LGBT+ History Month with Corinne Humphreys & Michael Gunning
Subject: Equality & Diversity I enjoyed listening to these two speakers. Each had a different story. Each worth a listen. Negative: they didn’t record the Q&As. Positive: it’s therefore very short!
Waves and resonance: from musical instruments to vacuum cleaners, via metamaterials and invisibility cloaks, Professor Jon Chapman
Subject: Mathematics This lecture has everything: good graphics, visual aids, and a range of topics. It’s on the more technical side, but I was still able to follow it enough. And it’s excellent to know how invisibility cloaks could work. NB. To find the lecture in the link below use Ctrl+F and search for Chapman.
How Plants Do it: Light, Oxygen, Action! Professor Vittal Yachandra
Subject: Biology I loved this lecture. It’s a simple topic, but you realise how little we actually know about photosynthesis and how it’s crucial in understanding how we can help the planet. It also gives a good picture of the life of a scientist and how much progress in technology has helped scientific research. And…
Dyslexia at Oxford: 21 Conversations about Dyslexia
Subject: Equality & Diversity This isn’t a lecture, but it’s in a similar genre. As the title says, it’s 21 conversations about dyslexia and it’s very well worth watching.
Things are going downhill fast: Understanding massive landslides by Professor Dave Petley
Subject: Geography This lecture really highlights the devastation that landslides cause, and give a real depth of knowledge of different types of landslide. One downside: the videos don’t work. BUT you can look them up on YouTube. Sadly this means that it takes more effort than it should. But the landslides are horrifically fascinating.
The Creativity Code: How AI is learning to write, paint and think, Professor Marcus du Sautoy
Subject: Artifical Intelligence This lecture really makes you think about what we deem as “art”. There’s also some good testing/surveying of the audience, so you can join in too. You can expect Marcus du Sautoy to give a good lecture and he does. NB. to find the lecture use Ctrl +F on the linked page.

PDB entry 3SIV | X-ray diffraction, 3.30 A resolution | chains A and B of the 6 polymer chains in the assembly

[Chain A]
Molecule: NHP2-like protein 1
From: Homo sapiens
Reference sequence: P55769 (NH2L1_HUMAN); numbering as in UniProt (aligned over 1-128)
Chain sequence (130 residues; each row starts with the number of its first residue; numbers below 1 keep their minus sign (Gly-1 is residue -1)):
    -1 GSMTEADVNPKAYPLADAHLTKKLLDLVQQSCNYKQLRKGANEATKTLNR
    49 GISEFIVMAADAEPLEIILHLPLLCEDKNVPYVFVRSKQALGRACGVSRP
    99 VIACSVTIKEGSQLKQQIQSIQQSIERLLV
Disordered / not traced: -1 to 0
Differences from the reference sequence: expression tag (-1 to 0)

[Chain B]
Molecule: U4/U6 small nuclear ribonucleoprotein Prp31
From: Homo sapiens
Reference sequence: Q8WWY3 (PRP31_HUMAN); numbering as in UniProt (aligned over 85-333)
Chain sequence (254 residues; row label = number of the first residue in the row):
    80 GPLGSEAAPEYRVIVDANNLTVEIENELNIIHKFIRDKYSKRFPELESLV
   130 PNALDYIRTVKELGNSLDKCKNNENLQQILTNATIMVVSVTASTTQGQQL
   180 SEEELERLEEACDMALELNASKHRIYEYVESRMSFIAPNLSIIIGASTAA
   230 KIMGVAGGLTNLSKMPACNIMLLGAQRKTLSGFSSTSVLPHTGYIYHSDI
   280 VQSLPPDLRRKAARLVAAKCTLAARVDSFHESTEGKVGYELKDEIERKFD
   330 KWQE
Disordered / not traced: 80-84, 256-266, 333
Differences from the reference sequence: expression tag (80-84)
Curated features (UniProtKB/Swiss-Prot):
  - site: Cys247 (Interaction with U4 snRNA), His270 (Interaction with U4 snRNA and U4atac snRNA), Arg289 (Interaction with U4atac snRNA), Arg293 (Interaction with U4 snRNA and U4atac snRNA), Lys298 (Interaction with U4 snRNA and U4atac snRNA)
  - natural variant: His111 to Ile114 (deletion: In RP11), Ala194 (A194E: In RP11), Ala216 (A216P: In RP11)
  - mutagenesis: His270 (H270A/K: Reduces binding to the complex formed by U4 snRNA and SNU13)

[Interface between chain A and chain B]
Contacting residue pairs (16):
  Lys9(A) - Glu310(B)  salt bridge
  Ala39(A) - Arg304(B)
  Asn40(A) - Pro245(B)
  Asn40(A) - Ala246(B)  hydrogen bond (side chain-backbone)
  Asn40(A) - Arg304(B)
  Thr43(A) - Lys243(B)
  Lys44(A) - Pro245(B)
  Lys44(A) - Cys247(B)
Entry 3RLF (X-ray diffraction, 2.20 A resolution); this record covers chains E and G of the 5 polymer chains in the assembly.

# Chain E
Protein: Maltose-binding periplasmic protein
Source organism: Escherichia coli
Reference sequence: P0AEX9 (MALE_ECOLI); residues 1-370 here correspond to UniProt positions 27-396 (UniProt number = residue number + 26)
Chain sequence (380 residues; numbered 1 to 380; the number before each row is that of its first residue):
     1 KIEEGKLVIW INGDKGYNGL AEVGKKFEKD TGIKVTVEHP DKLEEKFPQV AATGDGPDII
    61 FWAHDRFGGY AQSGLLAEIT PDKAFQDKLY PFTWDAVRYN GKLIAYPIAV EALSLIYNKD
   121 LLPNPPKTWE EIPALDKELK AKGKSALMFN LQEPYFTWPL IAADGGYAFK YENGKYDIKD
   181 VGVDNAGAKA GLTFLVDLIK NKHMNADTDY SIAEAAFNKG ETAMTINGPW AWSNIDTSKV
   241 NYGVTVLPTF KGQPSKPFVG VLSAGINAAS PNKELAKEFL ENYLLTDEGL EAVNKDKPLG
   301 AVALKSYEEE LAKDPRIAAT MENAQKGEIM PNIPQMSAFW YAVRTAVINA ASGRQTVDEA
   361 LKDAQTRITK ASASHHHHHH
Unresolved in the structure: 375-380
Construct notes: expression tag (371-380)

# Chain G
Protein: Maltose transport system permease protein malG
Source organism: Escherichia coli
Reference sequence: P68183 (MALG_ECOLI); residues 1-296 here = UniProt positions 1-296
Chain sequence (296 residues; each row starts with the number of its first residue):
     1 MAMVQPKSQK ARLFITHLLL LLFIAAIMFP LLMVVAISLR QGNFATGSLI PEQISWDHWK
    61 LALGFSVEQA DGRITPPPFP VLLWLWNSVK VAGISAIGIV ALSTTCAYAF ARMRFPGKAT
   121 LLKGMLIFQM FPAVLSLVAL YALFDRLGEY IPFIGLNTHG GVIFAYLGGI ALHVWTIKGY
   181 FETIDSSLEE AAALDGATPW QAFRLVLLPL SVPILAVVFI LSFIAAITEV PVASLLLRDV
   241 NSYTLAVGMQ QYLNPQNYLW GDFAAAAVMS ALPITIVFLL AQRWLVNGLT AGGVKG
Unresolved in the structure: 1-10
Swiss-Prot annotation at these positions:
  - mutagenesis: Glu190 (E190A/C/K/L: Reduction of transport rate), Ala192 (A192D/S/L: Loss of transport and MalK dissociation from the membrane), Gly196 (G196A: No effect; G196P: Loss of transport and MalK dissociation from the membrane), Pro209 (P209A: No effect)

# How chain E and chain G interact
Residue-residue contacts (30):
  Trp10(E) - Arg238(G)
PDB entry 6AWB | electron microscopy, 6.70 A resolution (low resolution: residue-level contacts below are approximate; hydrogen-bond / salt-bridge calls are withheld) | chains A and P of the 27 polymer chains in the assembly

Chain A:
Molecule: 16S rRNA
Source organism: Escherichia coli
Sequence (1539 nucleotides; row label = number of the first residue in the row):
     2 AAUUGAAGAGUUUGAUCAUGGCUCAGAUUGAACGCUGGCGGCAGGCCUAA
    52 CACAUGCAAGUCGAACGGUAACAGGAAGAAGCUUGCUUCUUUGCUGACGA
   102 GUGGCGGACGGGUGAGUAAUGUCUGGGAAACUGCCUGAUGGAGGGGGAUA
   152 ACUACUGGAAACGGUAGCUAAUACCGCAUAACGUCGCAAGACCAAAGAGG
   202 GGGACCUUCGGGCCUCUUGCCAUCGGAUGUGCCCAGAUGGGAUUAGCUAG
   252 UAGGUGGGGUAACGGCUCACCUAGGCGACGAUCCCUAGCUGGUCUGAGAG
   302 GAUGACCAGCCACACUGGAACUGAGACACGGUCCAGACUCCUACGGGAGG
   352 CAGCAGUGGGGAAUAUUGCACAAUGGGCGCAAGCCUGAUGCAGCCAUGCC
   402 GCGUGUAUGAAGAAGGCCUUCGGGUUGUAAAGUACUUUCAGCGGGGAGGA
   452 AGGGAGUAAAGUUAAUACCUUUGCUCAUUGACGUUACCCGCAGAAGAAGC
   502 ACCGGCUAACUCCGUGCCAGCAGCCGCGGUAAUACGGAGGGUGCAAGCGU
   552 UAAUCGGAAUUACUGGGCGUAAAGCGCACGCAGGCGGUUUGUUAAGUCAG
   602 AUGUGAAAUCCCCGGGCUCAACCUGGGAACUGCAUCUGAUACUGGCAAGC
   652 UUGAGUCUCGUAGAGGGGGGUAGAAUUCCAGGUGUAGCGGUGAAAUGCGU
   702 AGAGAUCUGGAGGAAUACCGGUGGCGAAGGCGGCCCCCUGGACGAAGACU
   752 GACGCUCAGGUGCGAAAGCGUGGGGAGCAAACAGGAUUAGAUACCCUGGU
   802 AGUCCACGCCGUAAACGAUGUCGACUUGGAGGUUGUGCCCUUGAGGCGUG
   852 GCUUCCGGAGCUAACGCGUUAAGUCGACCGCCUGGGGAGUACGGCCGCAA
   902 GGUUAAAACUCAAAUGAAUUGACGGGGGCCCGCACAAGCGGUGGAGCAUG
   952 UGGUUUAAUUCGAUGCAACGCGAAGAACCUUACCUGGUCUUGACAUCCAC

Should the UK grow more food? Professor Tim Lang
Subject: Sustainability This is a life changing lecture. Well, it got me back buying a veg box again. But it does make you think about what we eat, even if it sometimes leaves me more confused about what I should purchase. I love his holistic approach to sourcing food. And he is clearly so passionate…
Professor of Poetry Lecture with Alice Oswald: Interview with Water
Subject: Poetry This lecture is a delight to the ear. It’s much more a piece of performance art than a lecture. Just immerse yourself in the beauty of poetry and water and the Iliad. My husband knows nothing of the Iliad, and he really enjoyed it.
Everything from nothing: how our universe was made by Professor Carlos Frenk
Subject: Cosmology We really liked this lecture. Prof Frenk adds an excellent storytelling patter to a complex subject. And he’s quite humorous. The topic of “the Universe” is wonderful. The graphics are fantastic. We learnt a lot. Plus we loved the title. Spoiler alert: Prof Frenk did not make the universe.
How to choose a lecture
These are the things we have learnt to do whilst choosing a lecture: Step 1: get your search engine going! I’ve found the easiest way to find them is to search for an institution and go through their public lectures. Watch out! A lot of public lectures on websites are details of lectures which are…
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